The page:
At the beginning, I definitely struggled with finding my place. I had several meetings with music execs and, unfortunately, my image came up for discussion over my sound time and time again. I’m so grateful for my team at GIFTED: my independence and freedom to choose who I collaborate with, my sound and image has been key to my growth as an artist, and I hope to be a source of representation and aspiration for those who are also coming up. Be free! Stay true to you.
Is there a song which was harder to create due to the emotions behind it?
I’d say my first project was the hardest. I opened up about things in my life that I’ve not expressed publicly before… Heartbreak, finding your own place in the world, mental health, my time in foster care, figuring out my mixed identity and leaning towards my chosen family. It was hard – but so transformative.
What does the word vulnerability mean to you?
The strength to be seen and heard – to hold space for truth, even if it feels uncomfortable, unfamiliar and exposing.
Do you often dive back into experiences of your past to create your music?
For my first project, definitely, I dived into my past to move forward.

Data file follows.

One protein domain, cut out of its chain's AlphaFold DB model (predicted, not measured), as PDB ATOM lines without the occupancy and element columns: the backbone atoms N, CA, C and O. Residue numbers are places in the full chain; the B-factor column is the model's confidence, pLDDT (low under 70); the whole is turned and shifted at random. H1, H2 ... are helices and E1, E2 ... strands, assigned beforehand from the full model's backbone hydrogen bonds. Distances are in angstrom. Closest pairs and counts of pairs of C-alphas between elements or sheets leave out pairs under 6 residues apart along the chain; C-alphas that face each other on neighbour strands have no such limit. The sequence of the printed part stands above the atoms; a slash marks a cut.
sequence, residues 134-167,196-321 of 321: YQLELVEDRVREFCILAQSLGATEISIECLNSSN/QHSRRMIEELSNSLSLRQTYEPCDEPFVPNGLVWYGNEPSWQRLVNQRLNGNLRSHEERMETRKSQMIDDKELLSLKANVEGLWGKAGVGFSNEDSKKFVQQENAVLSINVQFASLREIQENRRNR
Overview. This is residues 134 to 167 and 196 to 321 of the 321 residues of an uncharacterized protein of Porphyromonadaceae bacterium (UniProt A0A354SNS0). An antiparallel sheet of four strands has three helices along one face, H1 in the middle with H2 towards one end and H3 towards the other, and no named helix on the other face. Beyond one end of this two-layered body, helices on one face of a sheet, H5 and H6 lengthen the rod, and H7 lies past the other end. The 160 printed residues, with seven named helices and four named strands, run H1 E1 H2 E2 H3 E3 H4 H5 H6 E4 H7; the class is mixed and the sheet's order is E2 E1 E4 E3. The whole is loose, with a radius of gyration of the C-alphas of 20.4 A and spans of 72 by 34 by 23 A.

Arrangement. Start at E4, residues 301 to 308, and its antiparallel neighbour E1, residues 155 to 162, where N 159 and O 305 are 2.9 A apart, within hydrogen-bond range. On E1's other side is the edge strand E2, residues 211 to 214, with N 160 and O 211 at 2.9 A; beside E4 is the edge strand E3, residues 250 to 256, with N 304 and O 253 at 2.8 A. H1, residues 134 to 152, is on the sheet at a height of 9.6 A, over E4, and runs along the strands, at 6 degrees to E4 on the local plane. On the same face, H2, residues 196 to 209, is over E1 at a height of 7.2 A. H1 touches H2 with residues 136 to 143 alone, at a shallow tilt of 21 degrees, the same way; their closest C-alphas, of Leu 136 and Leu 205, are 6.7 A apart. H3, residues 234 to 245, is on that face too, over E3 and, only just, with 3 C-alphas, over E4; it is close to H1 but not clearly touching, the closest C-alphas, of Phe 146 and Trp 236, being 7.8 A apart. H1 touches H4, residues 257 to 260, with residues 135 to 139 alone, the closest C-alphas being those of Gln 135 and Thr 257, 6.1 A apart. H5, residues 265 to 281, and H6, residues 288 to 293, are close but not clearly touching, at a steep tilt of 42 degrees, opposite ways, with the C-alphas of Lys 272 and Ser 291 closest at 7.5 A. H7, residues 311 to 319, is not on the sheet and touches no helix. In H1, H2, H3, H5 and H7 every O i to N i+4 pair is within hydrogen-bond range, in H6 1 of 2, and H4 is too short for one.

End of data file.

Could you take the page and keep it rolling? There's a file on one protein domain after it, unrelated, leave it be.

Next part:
How do you push painful thoughts and experiences and turn them into music without going down a negative rabbit hole?
I’m really selective of who I have around me. My team creates safe spaces, whether that’s in the studio or collaborative visual spaces, and our energy is consciously centered on personal growth. It’s a choice to stay hopeful, whilst also holding space for the more challenging parts of life. Music is an experience… you express what you’re feeling and that feeling is what people connect to as it’s translated to sound and vibration. A part of healing is to accept pain, knowing that the clouds will pass.
What do you hope for the future of music?
I hope that more and more people can experience music in safe live spaces. It’s incredible when you connect with people in real time, in real life… Covid has made me appreciate live experiences even more, and I hope that more women and marginalized groups feel safer in live spaces, with more festivals and venues committing to safe spaces now.
I also hope that more platforms recognize talent that often goes underrepresented – like women, and people of colour… The recent Brit award nominations have been announced, and it’s disheartening to know that there are no women nominated for Artist of the Year, and that R&B acts haven’t got their own category to shine – so, some artists have fallen through the gaps. I see a future that champions music by women and people of colour, and I’m excited to be a part of that change.
Apple Music: https://music.apple.com/gb/artist/vicky-pasion/1488153670
Tik Tok: https://www.tiktok.com/@vickypasion